“Bystanders are dubious of the half-century loan’s benefits. ‘If you run the amortization out, it basically is an interest-only loan, in all practical terms,’ says Jason Flurry, a certified financial planner. ‘If a person is considering something like that, they’re probably trying to squeeze into too much house to begin with.’”

“But just about everyone in California is trying to buy too much house. Of the houses sold in the state in February, half cost more than $535,470.”

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Comment by JWM in SD
2006-04-27 12:55:39

“But just about everyone in California is trying to buy too much house. Of the houses sold in the state in February, half cost more than $535,470.”

No, they’re trying to buy something they can’t afford. Very big difference. If it just so happens that what they can’t afford is basic housing, well then…hmmm

Comment by oc-ed
2006-04-27 13:34:13

Excellent point JWM! And you have nailed the problem because 500k does not buy much house here in Orange County or it buys just enough house in a very bad area. I guess we are just supposed to reduce our expectations of what enough is. Is it safe enough? Is it structurally sound enough? I can understand how it may seem like buyers are trying to buy too much house given all of the McMansions we see. But the flip side is that the prices have gotten too high and those who succumb to the pressure to buy are venturing further and further into very high risk loans to buy what they feel they need. The lenders do not care, they’ll get there percentage. The agents do not care. They’ll get their commission. In fact if these buyers default the lenders and agents get to process the property one more time. Someone will be stuck with a bad loan and the buyers will be broken financially. The newest 40 and 50 year mortgages are just another attempt to keep this ponzi scheme alive no matter who it hurts.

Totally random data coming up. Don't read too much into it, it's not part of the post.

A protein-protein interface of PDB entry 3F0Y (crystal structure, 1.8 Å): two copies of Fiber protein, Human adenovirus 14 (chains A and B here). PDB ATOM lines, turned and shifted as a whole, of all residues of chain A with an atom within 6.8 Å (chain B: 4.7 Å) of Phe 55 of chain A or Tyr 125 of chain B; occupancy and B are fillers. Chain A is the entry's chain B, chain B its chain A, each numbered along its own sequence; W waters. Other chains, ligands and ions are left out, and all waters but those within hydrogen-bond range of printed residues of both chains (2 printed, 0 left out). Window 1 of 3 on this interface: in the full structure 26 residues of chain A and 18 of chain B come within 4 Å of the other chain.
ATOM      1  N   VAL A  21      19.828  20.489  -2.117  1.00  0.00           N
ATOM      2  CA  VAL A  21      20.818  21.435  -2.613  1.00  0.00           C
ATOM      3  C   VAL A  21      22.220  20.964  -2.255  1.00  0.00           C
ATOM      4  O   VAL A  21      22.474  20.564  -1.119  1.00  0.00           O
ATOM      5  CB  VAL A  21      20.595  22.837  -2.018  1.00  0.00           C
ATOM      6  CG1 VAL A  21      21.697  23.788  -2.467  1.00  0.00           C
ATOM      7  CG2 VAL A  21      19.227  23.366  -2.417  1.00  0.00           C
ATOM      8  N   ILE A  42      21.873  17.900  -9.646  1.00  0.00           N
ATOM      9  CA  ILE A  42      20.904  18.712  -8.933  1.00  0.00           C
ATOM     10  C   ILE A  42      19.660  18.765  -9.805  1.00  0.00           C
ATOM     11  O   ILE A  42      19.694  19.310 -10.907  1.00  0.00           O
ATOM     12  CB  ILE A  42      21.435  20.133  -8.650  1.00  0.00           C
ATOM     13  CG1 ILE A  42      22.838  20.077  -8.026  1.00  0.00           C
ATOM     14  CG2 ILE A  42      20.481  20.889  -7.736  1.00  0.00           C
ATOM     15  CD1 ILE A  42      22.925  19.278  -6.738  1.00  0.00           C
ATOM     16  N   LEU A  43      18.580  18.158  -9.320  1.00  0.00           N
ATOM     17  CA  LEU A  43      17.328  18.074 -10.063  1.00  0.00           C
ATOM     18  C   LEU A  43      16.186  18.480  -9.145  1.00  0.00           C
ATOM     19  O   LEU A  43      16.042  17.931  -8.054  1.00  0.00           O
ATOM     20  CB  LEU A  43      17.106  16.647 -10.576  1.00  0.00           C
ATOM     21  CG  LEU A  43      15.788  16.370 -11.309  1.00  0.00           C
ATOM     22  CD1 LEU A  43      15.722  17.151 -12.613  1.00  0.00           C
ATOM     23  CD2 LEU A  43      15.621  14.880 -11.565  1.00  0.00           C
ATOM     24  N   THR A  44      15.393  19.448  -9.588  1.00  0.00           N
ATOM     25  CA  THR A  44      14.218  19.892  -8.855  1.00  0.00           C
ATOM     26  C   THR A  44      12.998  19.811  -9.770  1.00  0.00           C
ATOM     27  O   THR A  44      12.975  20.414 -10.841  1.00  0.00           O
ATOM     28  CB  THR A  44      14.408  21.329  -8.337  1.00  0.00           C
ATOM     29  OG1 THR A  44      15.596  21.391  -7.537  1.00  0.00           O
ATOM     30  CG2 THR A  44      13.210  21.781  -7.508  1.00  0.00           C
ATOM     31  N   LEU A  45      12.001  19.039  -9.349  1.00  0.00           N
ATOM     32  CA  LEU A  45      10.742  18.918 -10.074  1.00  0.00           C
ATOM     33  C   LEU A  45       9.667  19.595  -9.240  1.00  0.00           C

Comment by rms
2006-04-27 17:17:55

Since the early seventies, our economic expansions have really been credit bubbles in disguise, and they have been paid for by inflating the money supply. The net result each time has been a reduction in the middle class standard of living. In the sixties, the family could easily make due on one income; do the math today…dual incomes aren’t enough now. And look around: many communities now have to have local tax levies for fire and police services because the general budgets have been exhausted by the “diversity” who would rather spend the day “chilling” with friends than working for “chump change” that illegal aliens gladly accept and mail home. Whoever coined that “boiling frog” syndrome sure nailed it!

Comment by Ben Jones
2006-04-27 12:59:05

‘This is the first big builder that said, ‘When we promised to buy some land we had some assumptions about what we thought we could get for the land when we put a house on it, and that’s no longer the case,’ he said.’